Three photographs taken with the MPx220 were stitched together to create the stitched panoramic image seen in Figure 13. Although there are some noticeable imperfections (such as the dark bands at the stitch points), I still feel that the resulting image captured the scene I saw better than a single photo could. You can download and read " Hack 82: Get the Big Picture with a Little Camera Phone" from Digital Photography Hacks to learn more about the simple techniques required to create a panoramic image using a camera phone.
The Motorola MPx200 was already a pretty good phone when I wrote about it in 2004. The MPx220 takes it up a notch or two by adding a 1.3-megapixel camera (still and video), Bluetooth, and voice dialing. Its Bluetooth profiles could probably use a little more tweaking and documentation support. The 1.3-megapixel camera has similar issues to sub-megapixel camera phones, but can produce digital photos that you will want to keep and maybe even print. The flip-phone form factor provides it with a small footprint when not in use, and prevents the accidental dialing and other issues common with non-flip phones. I'm satisfied with the overall MPx220 phone experience and plan to continue to use it as my main phone for the near future.
Press and hold the * (asterisk) key until the input type indicator in the upper right-hand side of the screen changes. You can release and press and hold again to get to the next input type. The available input types are:
abc: Standard multi-tap input
abc: T9 predictive typing
123: Numeric entry
Press and hold the # key to get a table of symbol characters that can be used during text input.
Press and hold the top of the volume rocker button to start speech recognition for application launching or voice dialing.
Press and hold the bottom of the volume rocker button to start Voice Recorder to create audio notes.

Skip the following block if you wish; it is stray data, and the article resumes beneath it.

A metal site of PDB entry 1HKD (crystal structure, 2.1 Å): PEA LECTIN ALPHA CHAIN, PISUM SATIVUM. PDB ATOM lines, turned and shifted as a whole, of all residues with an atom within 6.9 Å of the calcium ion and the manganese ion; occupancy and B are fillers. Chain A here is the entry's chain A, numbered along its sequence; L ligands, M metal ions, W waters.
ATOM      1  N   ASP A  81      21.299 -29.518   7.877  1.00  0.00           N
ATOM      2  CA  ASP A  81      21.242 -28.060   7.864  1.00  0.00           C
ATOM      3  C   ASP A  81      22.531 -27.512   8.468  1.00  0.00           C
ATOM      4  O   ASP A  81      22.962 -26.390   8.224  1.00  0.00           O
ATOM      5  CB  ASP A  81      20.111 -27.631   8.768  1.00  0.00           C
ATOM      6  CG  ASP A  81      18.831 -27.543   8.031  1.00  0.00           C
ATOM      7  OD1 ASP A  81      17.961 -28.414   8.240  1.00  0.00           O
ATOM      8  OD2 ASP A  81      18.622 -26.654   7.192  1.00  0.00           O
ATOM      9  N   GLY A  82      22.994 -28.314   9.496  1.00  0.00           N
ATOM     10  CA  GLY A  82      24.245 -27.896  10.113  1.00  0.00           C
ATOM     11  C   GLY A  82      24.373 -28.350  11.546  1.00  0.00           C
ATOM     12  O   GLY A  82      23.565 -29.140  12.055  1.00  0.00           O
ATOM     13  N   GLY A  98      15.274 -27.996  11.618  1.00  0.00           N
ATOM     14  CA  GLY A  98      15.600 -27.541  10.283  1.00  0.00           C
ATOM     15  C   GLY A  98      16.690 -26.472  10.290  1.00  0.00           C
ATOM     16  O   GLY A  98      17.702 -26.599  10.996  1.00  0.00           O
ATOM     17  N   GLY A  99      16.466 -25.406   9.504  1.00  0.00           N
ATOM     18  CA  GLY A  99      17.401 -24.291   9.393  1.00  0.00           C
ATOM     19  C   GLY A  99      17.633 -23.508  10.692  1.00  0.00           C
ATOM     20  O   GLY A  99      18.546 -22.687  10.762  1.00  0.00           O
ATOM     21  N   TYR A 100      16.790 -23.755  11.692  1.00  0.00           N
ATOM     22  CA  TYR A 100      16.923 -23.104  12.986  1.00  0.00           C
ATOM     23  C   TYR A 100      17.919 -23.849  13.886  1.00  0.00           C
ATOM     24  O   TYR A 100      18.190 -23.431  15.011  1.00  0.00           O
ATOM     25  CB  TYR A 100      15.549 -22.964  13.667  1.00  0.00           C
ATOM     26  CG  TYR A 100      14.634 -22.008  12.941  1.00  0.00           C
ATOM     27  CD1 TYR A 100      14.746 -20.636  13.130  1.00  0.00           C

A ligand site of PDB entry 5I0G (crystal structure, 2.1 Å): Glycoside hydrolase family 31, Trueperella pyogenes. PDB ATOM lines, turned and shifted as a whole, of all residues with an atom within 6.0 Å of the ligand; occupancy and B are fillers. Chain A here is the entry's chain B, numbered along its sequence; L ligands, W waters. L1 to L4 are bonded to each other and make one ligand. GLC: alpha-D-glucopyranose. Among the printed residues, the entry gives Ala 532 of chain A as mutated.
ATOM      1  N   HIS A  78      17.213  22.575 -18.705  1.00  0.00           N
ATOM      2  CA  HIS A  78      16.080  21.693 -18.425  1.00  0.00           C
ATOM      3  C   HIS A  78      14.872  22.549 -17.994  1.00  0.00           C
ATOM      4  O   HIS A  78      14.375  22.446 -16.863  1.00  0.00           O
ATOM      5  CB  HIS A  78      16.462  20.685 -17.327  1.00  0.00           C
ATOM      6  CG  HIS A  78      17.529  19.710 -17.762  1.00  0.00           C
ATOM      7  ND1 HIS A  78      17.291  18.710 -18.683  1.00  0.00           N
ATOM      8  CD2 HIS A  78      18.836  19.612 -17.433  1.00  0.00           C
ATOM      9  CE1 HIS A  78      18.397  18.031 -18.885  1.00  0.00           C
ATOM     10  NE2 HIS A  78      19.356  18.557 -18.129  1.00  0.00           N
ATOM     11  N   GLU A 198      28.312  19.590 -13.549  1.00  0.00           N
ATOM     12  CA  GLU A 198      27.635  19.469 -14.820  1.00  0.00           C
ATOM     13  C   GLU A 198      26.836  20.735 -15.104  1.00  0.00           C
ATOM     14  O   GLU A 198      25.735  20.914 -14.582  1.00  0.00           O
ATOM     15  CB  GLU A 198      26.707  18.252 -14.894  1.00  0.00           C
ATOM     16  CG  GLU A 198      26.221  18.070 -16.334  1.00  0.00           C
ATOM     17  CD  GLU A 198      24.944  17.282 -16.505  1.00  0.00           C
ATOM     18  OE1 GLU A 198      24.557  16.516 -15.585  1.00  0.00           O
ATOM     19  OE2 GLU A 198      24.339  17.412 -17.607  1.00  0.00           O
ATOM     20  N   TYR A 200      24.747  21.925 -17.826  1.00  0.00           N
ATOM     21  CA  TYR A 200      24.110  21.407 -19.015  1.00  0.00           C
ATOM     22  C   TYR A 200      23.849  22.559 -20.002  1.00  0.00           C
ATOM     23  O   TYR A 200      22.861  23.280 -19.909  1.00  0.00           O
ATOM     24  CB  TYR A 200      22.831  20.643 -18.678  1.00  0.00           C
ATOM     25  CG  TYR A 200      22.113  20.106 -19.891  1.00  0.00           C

Use the File Viewer application to read native file format Microsoft Word, Microsoft Excel, Microsoft PowerPoint, and Adobe Acrobat files.
If you find a good web site formatted for a PDA or smartphone-sized screen while web surfing on your desktop PC, just copy the Favorites files from the desktop to the MPx220 and revisit the site while on the road.
Buy a miniSD card and save all of your photographs and video files to it instead of the relatively limited available system RAM storage area.
"The Motorola MPx200 Smartphone 2002" by Todd Ogasawara in O'Reilly's Wireless DevCenter
"Microsoft Smartphone Tips and Tricks" by Wei-Meng Lee in O'Reilly's Wireless DevCenter
"Displaying Pocket PC and Smartphone Screens on Your PC" by Wei-Meng Lee in O'Reilly's Wireless DevCenter
"Design Considerations for Microsoft Smartphone Applications" by Wei-Meng Lee in O'Reilly's Wireless DevCenter
" Getting Started with Windows Mobile Development" in Microsoft MSDN
Todd Ogasawara is the editor of MobileAppsToday.com. He has been named a Microsoft Most Valuable Professional (MVP) in the Mobile Devices category for the past several years. You can find his personal website focusing on Mobile Device Technology at www.mobileviews.com.